What the HELL is the problem? 

So in the wake of the events in Paris people are changing their Facebook pictures to show that they are thinking of or praying for the victims of Paris. Now this is causing another uproar that because you are showing compassion for Paris you can not possibly care about any other matters in the world. Social media is not my life it does not dictate all the things that I care about, pray about, and consciously think about on a daily basis. 

This just goes to show you that the world is out to crucify you no matter what you support or believe I there will always being someone with something negative to say. I have compassion for most world issues and events. I am aware of the protest at Mizzou, black lives matters, genocide in Africa, and the million other sad and tragic events taking place in place in the world. 

So I ask What the HELL is the problem? The problem is it’s too many people who think they have the authority to judge others. I will not allow anyone tell me that I should not care about others. Biggest issue in the black community is we talk down on our own people more than others. We can’t come together as a people because we don’t know how to stand together. Civil Rights leaders were able to do what they did because the community supported them. They were able to travel to different areas because the community raised the money for them to go and to ensure their families were taken care of while they were gone. 

Communities today are unwilling to do those same things for the people in our communities to have leaders that are willing to stand on the front line daily for our fight. So, I’m just venting but, “People in glass houses shouldn’t throw stones.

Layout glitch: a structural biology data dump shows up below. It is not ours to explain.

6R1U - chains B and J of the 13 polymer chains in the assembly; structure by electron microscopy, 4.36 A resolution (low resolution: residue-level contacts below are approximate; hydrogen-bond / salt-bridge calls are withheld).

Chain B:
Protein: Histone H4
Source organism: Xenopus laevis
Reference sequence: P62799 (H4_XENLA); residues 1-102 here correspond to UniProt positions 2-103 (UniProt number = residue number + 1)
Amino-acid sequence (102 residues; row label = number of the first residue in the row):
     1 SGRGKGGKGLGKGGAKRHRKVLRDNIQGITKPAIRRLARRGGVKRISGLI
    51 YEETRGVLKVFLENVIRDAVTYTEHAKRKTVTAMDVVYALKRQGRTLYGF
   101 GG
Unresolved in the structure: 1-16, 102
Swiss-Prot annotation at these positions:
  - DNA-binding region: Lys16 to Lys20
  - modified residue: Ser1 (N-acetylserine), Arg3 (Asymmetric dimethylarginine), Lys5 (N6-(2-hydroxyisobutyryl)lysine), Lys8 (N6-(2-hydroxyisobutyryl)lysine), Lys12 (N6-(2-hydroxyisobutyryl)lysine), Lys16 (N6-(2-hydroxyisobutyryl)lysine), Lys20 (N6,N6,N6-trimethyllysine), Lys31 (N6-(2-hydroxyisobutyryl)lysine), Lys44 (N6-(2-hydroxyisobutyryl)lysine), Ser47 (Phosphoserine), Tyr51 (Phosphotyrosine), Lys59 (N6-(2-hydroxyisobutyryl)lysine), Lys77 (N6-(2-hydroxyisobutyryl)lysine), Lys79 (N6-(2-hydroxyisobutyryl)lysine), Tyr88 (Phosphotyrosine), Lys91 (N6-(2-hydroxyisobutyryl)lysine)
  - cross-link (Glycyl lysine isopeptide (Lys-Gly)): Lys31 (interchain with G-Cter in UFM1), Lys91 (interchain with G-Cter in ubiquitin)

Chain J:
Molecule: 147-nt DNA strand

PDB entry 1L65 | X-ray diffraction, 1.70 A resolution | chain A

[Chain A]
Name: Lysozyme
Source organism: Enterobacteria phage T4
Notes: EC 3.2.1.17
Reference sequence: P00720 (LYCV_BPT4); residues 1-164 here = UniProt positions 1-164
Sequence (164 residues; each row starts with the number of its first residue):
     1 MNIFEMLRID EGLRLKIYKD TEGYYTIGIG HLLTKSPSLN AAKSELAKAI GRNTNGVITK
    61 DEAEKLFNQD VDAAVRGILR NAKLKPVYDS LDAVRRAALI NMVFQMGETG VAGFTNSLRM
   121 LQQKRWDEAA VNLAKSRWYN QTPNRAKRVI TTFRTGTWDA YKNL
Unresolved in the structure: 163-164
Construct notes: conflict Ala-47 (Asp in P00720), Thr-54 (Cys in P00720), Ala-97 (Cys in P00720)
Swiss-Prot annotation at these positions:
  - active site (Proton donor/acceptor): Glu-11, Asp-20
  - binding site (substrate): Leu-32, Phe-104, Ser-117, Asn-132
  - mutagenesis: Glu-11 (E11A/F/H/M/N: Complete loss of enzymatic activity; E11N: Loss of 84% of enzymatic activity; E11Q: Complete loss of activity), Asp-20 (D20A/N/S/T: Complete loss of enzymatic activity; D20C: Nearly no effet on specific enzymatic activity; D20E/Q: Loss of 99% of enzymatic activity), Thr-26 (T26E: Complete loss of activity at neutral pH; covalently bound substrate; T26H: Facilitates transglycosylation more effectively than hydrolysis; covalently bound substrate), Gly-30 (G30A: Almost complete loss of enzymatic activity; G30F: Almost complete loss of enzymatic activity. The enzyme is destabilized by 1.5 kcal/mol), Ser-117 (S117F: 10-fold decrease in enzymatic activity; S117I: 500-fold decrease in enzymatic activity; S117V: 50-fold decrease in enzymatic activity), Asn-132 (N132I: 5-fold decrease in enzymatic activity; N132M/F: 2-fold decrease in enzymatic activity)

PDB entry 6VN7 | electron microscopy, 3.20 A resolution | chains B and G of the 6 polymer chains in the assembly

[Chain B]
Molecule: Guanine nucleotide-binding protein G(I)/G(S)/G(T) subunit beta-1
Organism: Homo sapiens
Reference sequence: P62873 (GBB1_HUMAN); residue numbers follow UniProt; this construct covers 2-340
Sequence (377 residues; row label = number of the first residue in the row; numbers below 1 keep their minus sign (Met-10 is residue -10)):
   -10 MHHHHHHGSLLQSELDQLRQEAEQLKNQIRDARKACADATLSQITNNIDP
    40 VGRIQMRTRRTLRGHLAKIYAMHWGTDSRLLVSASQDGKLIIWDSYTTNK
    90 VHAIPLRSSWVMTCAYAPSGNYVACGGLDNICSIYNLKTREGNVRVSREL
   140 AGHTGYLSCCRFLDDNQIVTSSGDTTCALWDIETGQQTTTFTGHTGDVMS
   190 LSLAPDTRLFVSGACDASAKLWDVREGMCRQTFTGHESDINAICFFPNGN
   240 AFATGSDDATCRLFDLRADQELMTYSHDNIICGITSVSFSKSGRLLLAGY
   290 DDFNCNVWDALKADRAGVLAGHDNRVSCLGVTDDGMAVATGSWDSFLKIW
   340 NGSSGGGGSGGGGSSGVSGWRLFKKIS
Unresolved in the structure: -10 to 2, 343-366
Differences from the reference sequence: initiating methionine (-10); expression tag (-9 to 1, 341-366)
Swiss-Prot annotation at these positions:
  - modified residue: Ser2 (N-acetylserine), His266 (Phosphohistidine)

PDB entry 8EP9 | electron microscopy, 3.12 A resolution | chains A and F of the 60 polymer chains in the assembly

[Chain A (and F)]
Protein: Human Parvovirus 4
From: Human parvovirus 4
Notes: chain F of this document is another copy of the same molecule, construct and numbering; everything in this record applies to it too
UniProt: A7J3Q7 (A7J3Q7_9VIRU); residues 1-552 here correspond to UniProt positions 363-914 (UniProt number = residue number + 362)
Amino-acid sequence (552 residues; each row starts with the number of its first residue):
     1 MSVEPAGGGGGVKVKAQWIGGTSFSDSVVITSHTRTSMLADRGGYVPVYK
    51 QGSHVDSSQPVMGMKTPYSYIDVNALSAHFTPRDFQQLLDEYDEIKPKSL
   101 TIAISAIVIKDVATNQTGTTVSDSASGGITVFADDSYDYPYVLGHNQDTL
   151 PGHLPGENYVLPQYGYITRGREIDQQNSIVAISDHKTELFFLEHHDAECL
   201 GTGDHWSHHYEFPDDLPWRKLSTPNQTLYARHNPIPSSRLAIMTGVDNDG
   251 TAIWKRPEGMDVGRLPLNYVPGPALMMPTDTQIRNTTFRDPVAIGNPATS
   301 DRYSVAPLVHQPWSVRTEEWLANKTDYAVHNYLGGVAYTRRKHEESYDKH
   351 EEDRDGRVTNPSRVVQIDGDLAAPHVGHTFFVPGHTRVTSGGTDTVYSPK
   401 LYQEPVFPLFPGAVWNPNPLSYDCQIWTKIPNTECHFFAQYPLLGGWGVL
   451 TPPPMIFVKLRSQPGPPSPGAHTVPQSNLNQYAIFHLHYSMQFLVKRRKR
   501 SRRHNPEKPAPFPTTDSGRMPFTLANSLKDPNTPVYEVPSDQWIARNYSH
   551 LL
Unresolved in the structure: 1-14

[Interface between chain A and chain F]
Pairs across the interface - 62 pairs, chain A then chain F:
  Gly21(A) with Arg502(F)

It’s just my opinion which, I normally keep to myself. 

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5 thoughts on “What the HELL is the problem? 

  1. I sometimes wonder if it’s the lack of black community support of leaders, or the lack of black leaders worthy of black community support?

    When was the last time we had strong leaders worthy of support since the Civil Rights Movement? I’m only 20, and I haven’t witnessed much of that in lifetime (although I’m young). Anyway, just a thought.

    Liked by 1 person

    • We only remember the good in Civil Rights leaders but, they had significant flaws. It’s just now we have social media and tabloids to dig up dirt and expose everything. So, because of those skeletons people are less likely to support them.

      Liked by 1 person

      • Oh yes, they had flaws. The quality of their leadership is what outshined the flaws. I’m pointing to the lack of quality in black leadership. I don’t think a community is looking a flawless leader. I think what they seek is a quality leader. Something rare in this day for the black community.

        Liked by 1 person

      • I see your point but, I also think their is a lack of courage. I know plenty of people who would make great leaders who are fearful of rocking the boat due to the impact it will have in their professional lives. We are taught that money is what matters most; however, materialism is the real problem. I just hope that someone from this upcoming generation is willing to take a stand.

        Liked by 1 person

      • That is so true, especially when it comes to voicing how you feel in a way that doesn’t damage future job prospects. I often face that same fear! That’s something I hadn’t considered.

        Liked by 2 people

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